Thursday, 13 March 2014

Gainsborough's House in Sudbury

A visit to Gainsborough's House last Saturday was filled with unexpected pleasures. The house itself looks fairly average for a house in the old part of Sudbury, but once inside, it has depth and height not anticipated initially. The first paintings on show are an exhibition of work by Richard Wilson (1713-1782) and Masterworks from the Ford Collection, of particular interest to me were the watercolours of Moorish Spain and the Middle East by John Frederick Lewis (1805-1876).
From there onto the magnificent Gainsborough portraits  painted wherever he found patronage and critical success, this included moves to London, Bath and Ipswich although he never lost the influence of his native town Sudbury. Although known for his portraits, Gainsborough also produced many other rural scenes reminiscent of Edward Palmer's work.
Photographs were not allowed, but here's a copy of the latest handout with Mrs Mary Cobbold with her Daughter Anne:

From the house, we wandered round the garden where there was a violet nodding in the wind, its colour still obvious:
And a very old Mulberry tree:
 And below the back of the house showing a rounded wall:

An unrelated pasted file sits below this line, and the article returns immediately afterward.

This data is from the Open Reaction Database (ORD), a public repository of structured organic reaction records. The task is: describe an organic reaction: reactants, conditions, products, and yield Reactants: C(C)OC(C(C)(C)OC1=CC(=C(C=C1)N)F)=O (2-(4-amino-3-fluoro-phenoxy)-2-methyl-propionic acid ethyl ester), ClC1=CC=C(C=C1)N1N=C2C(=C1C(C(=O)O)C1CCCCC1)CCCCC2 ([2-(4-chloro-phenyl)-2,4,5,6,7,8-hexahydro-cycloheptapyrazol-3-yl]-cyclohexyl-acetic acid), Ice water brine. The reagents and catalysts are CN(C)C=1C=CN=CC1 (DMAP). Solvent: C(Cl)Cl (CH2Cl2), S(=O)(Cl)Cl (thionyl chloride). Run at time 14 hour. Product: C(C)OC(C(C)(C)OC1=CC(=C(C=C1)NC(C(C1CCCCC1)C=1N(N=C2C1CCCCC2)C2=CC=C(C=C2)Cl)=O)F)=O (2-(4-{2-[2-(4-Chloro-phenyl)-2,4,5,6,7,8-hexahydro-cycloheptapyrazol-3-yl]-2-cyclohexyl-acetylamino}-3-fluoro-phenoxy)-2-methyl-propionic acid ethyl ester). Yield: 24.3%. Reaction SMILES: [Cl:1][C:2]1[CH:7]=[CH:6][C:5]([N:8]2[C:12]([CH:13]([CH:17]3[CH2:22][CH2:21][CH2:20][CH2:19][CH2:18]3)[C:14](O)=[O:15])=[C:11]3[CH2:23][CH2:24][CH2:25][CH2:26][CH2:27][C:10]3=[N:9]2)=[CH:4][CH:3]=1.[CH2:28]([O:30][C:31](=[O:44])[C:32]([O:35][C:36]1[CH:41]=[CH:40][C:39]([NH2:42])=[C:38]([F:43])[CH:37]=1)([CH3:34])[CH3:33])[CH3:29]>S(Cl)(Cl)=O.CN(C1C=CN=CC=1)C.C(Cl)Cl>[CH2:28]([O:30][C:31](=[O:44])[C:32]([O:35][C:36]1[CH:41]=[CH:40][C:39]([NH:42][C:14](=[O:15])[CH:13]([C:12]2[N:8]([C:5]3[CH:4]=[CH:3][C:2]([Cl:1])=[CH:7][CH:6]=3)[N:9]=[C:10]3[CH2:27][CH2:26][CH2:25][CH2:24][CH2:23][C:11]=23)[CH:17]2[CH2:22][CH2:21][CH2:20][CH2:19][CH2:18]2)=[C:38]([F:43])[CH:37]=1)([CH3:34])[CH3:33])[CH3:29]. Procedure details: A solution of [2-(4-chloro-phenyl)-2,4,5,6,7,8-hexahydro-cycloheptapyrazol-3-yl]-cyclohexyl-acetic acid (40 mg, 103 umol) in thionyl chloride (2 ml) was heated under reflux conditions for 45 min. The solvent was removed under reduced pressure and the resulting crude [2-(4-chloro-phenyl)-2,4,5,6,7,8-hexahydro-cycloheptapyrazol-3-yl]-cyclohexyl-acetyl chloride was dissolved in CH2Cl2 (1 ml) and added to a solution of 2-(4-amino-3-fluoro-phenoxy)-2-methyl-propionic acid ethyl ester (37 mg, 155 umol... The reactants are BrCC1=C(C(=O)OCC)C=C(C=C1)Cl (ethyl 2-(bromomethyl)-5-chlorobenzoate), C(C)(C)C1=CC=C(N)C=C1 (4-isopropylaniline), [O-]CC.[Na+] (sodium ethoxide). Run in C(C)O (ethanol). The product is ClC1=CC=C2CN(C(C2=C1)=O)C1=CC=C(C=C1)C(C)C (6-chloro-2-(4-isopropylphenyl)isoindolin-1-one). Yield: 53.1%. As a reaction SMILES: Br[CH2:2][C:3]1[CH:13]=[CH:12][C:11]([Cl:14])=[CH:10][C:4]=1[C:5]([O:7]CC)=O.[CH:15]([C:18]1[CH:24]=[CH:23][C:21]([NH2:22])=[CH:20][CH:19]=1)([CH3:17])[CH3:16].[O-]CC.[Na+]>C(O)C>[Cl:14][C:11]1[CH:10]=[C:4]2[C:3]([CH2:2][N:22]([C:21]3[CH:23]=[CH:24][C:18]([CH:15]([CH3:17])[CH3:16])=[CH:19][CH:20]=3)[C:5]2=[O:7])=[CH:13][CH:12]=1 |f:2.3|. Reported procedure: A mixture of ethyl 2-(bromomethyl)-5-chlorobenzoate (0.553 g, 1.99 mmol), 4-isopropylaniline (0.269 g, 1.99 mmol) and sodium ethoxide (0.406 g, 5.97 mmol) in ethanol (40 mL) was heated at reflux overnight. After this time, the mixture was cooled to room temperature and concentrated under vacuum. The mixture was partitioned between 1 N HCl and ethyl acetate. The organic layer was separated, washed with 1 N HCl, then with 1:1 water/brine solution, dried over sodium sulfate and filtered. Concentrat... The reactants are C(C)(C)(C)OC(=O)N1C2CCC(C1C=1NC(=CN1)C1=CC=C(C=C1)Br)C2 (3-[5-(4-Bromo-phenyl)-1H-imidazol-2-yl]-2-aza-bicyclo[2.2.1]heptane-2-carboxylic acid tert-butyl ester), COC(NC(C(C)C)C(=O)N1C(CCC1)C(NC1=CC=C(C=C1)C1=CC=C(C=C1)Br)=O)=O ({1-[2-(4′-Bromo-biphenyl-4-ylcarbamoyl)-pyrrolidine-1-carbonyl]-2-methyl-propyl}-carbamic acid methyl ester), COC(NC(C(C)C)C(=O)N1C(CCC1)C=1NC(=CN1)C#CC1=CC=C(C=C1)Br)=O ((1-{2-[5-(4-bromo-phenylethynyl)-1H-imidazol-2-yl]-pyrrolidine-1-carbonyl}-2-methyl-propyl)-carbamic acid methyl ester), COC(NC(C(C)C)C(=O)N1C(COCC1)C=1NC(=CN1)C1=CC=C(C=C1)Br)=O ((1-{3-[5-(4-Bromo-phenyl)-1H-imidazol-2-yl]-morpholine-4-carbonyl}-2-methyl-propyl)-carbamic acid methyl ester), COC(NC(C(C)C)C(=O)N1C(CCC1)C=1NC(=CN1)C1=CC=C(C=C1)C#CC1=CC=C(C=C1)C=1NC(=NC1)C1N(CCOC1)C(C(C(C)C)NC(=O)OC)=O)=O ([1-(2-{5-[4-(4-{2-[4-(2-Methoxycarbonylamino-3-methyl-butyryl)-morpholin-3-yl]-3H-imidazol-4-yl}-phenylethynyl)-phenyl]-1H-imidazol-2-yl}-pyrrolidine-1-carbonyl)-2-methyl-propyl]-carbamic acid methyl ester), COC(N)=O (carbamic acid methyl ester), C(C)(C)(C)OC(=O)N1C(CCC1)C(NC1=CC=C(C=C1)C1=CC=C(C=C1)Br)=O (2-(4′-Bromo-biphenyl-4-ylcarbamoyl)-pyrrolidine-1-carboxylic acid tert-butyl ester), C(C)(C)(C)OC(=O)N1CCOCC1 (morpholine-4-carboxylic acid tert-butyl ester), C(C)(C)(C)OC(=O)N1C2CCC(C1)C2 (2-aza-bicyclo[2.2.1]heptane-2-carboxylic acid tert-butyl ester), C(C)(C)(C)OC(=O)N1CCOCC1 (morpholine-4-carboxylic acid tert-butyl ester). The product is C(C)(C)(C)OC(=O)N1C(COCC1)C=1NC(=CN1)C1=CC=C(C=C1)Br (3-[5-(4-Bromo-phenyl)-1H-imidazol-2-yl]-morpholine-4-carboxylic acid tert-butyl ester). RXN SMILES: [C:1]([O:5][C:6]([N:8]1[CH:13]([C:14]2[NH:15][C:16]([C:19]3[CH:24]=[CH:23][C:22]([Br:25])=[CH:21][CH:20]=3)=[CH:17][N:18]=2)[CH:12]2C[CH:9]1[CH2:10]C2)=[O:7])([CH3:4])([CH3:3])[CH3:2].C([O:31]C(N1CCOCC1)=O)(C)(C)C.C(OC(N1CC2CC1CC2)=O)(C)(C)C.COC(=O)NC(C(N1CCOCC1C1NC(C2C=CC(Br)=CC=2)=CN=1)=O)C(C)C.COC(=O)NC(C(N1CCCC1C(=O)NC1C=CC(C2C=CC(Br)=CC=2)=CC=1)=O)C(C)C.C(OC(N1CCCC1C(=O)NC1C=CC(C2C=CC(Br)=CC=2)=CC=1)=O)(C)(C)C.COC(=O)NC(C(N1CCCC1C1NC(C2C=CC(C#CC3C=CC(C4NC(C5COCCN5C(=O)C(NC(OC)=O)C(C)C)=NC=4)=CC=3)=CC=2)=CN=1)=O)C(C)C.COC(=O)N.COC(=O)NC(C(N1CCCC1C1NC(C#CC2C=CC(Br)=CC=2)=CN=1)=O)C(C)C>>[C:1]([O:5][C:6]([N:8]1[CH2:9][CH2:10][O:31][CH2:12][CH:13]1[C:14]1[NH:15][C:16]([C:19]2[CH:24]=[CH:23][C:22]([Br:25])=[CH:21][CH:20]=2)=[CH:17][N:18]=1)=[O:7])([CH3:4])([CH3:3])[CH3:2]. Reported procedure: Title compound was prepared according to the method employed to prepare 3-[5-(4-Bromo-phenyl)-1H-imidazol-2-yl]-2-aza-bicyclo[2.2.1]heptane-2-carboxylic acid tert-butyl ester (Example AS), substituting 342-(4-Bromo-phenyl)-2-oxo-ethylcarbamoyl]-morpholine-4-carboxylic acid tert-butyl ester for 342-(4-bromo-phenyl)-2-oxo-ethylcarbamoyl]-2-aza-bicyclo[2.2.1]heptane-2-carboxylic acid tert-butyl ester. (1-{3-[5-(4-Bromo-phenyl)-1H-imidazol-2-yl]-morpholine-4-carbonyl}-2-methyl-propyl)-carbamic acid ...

Lastly the bookshop held some delights, notably a book on a recent exhibition entitled 'Diana and Actaeon' featuring Gainsborough's painting of the scene depicting Diana bathing with her nymphs while being watched by Actaeon about to be turned into a stag which is subsequently hunted and torn apart by his hounds. Here's the front of the catalogue:
Also I leafed through a 'must have' copy of a book entitled 'Edward Bawden and his Circle'

 It's available elsewhere, and enjoyed by 'Dove Grey Reader Scribbles', who also likes Ravilious and Bawden, writes:
'In fact to be very honest I had really ordered a copy of Edward Bawden and His Circle by Malcolm Yorke for the pictures. I have a growing collection of Eric Ravilious-related books but nothing on Edward Bawden, and that was a balance to be redressed given their close friendship and artistic collaboration. At 271 pages the book is certainly hefty and is generous with illustrations, but it is also blessed with a genuinely interesting biography of Edward Bawden's life.'

More on the museum
And here's the town hall in Sudbury looking quite showy:

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